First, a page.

So here's my problem with this book. The author manages to string together a long series of random tidbits in what appears to be a coherent manner, but ultimately there was no point to anything we as readers have learned. "Hey everyone, look at all of the weird things our armed forces experimented with during the war on terror! They played a Barney song over and over! They played a Sesame Street song and the composer tried to sue for royalties! Maybe the CIA killed someone once or maybe they gav...more
This book worked hard to earn, decisively, its crop of zero stars.

It is about what supposedly happens when new age super-abilities (flying, invisibility, the power to stop a goat's heart by staring at it...) meet the oh-so-impressive military mind.

Since the military exists to destroy people and property, guess what they experiment with in attempts to gain these powers and apply them?


All kinds of names, dates, people and conversational bits are used to 'verify' the wildly gyrating con...more
Jon Ronson looks at army intelligence experiments in psychic phenomena. One of these experiments, refered to in the title, was to try to kill goats by concentrating on them, real hard. Ironically, much of this stuff had its origins in the army's post-Vietnam funk, when esprit de corps was at its lowest ebb. A young colonel convinced his chain of command to allow him to study hippy philosophy as a potentially new ethic for a revived Army. All that came of this was a field manual for something cal...more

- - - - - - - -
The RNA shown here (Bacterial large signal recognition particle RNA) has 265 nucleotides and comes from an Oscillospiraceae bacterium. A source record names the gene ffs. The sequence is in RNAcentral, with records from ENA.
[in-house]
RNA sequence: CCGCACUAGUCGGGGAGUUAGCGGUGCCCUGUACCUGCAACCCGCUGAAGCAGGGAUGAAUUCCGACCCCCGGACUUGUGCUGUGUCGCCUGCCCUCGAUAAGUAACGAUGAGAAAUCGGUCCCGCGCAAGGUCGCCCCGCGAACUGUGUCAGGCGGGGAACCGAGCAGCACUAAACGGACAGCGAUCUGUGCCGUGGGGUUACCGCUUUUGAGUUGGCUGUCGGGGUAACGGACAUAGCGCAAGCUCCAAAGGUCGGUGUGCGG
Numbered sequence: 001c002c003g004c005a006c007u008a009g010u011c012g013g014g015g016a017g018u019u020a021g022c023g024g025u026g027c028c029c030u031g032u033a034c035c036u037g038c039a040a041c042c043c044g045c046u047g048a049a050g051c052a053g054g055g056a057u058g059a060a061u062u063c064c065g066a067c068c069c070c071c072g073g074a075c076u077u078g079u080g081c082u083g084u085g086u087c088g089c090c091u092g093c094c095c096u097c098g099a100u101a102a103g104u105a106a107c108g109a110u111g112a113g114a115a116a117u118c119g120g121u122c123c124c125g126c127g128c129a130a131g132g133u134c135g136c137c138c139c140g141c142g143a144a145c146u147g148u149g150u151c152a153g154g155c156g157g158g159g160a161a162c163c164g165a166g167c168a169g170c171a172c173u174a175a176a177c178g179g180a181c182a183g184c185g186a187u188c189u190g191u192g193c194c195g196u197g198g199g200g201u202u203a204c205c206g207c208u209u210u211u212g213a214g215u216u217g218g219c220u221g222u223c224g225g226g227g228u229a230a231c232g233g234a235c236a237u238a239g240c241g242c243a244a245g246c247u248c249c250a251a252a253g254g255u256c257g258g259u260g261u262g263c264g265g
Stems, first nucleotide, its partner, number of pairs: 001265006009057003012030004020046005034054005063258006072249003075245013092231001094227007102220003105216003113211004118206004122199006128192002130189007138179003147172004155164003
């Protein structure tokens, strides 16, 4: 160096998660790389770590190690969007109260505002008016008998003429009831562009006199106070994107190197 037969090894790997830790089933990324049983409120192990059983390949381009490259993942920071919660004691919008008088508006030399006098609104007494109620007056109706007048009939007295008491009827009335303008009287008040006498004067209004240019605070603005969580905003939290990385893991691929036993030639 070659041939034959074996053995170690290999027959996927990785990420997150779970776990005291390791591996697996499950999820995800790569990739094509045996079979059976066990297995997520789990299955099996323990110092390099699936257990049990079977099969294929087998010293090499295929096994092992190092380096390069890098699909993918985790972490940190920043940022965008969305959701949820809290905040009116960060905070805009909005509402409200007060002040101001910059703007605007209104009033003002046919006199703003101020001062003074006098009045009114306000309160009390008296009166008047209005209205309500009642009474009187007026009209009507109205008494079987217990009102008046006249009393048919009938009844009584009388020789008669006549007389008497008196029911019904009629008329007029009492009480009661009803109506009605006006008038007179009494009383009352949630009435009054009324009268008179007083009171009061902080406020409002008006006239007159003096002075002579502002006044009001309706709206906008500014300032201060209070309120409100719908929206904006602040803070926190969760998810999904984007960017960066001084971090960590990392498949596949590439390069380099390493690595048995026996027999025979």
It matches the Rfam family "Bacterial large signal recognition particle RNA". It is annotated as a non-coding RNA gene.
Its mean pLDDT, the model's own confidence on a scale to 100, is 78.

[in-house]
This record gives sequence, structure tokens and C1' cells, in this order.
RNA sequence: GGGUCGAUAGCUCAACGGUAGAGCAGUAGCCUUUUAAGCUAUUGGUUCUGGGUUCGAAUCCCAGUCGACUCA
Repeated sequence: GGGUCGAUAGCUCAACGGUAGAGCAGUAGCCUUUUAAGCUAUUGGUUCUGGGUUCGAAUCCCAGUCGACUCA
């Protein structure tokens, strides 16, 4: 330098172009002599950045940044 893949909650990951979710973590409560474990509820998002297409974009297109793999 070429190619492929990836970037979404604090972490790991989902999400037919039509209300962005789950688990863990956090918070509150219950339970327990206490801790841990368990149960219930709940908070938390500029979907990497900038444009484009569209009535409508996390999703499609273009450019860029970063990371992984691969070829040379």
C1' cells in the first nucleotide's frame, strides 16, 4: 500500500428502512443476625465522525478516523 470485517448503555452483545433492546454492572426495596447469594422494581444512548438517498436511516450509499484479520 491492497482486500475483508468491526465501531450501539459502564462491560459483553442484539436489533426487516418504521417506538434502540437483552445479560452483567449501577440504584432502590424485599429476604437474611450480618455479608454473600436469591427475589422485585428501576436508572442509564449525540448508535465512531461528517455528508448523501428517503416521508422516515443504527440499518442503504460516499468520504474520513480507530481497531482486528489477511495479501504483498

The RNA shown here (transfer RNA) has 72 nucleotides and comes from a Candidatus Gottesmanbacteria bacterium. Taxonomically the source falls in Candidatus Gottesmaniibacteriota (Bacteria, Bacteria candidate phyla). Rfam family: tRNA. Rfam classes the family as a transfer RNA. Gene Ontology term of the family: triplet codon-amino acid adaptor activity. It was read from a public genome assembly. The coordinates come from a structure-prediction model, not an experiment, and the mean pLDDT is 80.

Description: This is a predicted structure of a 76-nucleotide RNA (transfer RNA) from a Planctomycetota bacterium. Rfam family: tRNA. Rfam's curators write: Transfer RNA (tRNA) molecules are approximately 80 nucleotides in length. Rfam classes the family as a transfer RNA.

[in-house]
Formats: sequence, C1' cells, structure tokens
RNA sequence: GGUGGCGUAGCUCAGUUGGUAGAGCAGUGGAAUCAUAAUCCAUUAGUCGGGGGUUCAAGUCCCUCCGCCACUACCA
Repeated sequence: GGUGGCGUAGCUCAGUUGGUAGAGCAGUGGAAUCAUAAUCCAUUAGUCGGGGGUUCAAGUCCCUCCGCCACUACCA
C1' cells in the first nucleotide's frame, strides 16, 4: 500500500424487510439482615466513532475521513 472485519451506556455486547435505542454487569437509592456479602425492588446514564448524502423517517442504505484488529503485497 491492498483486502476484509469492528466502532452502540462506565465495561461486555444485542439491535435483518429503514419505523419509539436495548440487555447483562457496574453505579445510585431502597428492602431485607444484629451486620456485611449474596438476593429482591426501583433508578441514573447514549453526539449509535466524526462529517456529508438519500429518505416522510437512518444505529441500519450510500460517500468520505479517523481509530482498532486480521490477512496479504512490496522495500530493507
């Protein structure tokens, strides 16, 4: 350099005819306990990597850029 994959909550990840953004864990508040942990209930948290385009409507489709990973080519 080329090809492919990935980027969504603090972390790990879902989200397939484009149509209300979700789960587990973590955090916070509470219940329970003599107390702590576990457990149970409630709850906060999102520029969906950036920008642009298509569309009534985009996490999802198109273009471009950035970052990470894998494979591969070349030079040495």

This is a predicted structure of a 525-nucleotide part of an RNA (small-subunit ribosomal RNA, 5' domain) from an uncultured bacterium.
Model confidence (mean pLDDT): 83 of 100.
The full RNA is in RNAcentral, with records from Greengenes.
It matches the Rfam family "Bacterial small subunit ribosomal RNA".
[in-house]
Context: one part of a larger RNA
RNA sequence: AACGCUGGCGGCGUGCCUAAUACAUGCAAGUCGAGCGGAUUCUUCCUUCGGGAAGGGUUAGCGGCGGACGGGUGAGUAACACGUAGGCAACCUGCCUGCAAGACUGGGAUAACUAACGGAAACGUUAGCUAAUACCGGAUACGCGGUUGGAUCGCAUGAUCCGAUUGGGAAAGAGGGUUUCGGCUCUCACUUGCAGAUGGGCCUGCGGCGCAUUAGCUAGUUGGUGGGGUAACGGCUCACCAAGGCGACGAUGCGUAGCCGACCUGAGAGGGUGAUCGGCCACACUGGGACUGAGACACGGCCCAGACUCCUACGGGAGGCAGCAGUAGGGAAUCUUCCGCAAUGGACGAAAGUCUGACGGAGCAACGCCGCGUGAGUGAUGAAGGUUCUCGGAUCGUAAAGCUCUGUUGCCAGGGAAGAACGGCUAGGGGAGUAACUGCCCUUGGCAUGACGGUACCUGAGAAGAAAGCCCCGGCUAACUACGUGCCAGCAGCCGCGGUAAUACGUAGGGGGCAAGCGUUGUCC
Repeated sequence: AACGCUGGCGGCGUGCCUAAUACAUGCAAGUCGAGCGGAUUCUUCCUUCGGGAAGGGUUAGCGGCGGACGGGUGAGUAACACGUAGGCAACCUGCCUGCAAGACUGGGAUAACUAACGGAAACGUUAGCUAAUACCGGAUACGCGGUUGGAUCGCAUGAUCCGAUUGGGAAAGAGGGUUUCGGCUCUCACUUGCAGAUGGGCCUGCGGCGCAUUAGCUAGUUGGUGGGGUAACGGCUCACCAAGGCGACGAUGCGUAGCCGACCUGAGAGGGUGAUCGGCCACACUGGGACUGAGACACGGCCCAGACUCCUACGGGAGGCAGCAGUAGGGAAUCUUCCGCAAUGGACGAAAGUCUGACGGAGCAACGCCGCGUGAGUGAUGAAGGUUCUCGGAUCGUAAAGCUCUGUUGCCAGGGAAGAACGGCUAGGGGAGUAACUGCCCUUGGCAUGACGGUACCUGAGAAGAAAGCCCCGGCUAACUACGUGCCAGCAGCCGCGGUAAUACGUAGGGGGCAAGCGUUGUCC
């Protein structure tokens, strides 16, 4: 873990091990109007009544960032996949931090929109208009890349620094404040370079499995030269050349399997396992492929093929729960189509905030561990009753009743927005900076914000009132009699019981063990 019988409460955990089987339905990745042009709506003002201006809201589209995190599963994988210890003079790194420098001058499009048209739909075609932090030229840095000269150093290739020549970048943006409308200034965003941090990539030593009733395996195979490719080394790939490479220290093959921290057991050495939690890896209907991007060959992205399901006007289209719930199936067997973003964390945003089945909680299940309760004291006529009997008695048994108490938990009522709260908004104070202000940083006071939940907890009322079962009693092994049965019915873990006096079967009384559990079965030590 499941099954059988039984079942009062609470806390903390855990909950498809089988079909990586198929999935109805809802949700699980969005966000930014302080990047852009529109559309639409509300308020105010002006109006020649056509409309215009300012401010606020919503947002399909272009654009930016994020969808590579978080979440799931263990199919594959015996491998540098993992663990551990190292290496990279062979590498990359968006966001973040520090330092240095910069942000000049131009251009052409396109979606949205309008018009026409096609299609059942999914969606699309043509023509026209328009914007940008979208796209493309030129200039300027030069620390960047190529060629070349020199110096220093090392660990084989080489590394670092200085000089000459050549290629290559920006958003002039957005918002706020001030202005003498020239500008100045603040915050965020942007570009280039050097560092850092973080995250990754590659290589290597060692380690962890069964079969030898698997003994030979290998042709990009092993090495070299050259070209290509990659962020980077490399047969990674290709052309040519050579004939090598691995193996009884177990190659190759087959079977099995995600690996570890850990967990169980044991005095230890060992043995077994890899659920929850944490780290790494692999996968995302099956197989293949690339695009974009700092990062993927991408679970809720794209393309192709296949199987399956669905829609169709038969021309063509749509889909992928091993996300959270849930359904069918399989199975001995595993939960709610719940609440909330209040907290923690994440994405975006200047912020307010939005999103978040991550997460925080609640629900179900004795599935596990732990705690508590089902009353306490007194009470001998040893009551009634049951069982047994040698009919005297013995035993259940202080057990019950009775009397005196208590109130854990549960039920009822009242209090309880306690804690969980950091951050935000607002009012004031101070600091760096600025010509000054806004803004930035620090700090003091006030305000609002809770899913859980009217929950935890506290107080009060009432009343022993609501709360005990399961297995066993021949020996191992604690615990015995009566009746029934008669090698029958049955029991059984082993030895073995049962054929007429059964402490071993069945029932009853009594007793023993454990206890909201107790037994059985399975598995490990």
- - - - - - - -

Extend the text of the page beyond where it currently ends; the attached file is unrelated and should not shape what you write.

S. Annelise
My father was a nuclear weapons engineer during the cold war. Think about the levels of fear and anger and about the hyper-vigilance required to be someone planning on killing half of the planet all of the time. Thus in my experience it makes perfect sense to assume that there are paranoid nut jobs running the defense department..."Like a snail.. crawling on the edge...of a straight razor.." (Apocalypse Now.)
Every surreal anecdote relayed here is perfectly plausible. Check out the "Duck and Co...more
The documentarian examines how the US military intelligence community has attempted to make use of paranormal and extra-sensory techniques and how this has impacted the war on terror today. Ronson shows how Jim Channon, a US Army colonel, who wrote the “First Earth Battalion” manual which attempted to reorganize the military along non-lethal, New Age ideals such as pacifying the enemy with indigenous music, positive energy, or discordant sounds. He interviews people such as Guy Savelli, martial...more
The subject matter of this book is fascinating. It explores the US military's research into decidedly strange fighting and reconaissance techniques: psychic warfare (as in, soldiers using psychic powers to stop the enemy in its tracks), remote viewing, you name it. It starts out fairly lighthearted: look at what happens when you give some whackadoos in the government money to try to walk through walls! There's a serious side to it, though; out of some of the same minds that came up with the more...more